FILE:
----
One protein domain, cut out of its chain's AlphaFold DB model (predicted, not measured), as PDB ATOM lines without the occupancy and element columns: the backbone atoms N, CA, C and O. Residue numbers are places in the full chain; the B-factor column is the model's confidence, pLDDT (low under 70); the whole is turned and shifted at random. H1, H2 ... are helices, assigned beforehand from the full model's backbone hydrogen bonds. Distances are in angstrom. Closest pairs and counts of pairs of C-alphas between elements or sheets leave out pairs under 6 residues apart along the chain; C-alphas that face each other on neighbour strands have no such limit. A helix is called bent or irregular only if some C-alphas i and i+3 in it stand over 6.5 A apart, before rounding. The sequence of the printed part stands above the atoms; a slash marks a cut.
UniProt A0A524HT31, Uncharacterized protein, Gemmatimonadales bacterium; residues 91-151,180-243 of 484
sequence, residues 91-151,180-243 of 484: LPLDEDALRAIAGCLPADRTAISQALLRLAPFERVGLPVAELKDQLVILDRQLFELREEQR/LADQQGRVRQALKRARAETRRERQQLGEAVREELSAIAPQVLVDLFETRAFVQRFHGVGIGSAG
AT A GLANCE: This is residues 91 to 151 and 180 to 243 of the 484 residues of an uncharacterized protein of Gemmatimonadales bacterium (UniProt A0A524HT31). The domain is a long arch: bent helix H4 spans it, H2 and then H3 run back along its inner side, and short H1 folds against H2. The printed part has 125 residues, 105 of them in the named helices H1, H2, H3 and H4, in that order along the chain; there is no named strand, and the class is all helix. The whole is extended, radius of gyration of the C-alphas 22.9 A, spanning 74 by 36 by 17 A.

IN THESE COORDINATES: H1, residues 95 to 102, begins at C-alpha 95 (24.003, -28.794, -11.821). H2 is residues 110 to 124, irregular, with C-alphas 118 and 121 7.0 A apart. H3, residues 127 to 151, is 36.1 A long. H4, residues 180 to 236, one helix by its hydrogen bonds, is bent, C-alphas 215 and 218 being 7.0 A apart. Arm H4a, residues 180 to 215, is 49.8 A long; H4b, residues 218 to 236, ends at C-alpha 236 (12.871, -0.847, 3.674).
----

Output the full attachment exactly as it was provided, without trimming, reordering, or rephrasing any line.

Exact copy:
One protein domain, cut out of its chain's AlphaFold DB model (predicted, not measured), as PDB ATOM lines without the occupancy and element columns: the backbone atoms N, CA, C and O. Residue numbers are places in the full chain; the B-factor column is the model's confidence, pLDDT (low under 70); the whole is turned and shifted at random. H1, H2 ... are helices, assigned beforehand from the full model's backbone hydrogen bonds. Distances are in angstrom. Closest pairs and counts of pairs of C-alphas between elements or sheets leave out pairs under 6 residues apart along the chain; C-alphas that face each other on neighbour strands have no such limit. A helix is called bent or irregular only if some C-alphas i and i+3 in it stand over 6.5 A apart, before rounding. The sequence of the printed part stands above the atoms; a slash marks a cut.
UniProt A0A524HT31, Uncharacterized protein, Gemmatimonadales bacterium; residues 91-151,180-243 of 484
sequence, residues 91-151,180-243 of 484: LPLDEDALRAIAGCLPADRTAISQALLRLAPFERVGLPVAELKDQLVILDRQLFELREEQR/LADQQGRVRQALKRARAETRRERQQLGEAVREELSAIAPQVLVDLFETRAFVQRFHGVGIGSAG
AT A GLANCE: This is residues 91 to 151 and 180 to 243 of the 484 residues of an uncharacterized protein of Gemmatimonadales bacterium (UniProt A0A524HT31). The domain is a long arch: bent helix H4 spans it, H2 and then H3 run back along its inner side, and short H1 folds against H2. The printed part has 125 residues, 105 of them in the named helices H1, H2, H3 and H4, in that order along the chain; there is no named strand, and the class is all helix. The whole is extended, radius of gyration of the C-alphas 22.9 A, spanning 74 by 36 by 17 A.

IN THESE COORDINATES: H1, residues 95 to 102, begins at C-alpha 95 (24.003, -28.794, -11.821). H2 is residues 110 to 124, irregular, with C-alphas 118 and 121 7.0 A apart. H3, residues 127 to 151, is 36.1 A long. H4, residues 180 to 236, one helix by its hydrogen bonds, is bent, C-alphas 215 and 218 being 7.0 A apart. Arm H4a, residues 180 to 215, is 49.8 A long; H4b, residues 218 to 236, ends at C-alpha 236 (12.871, -0.847, 3.674).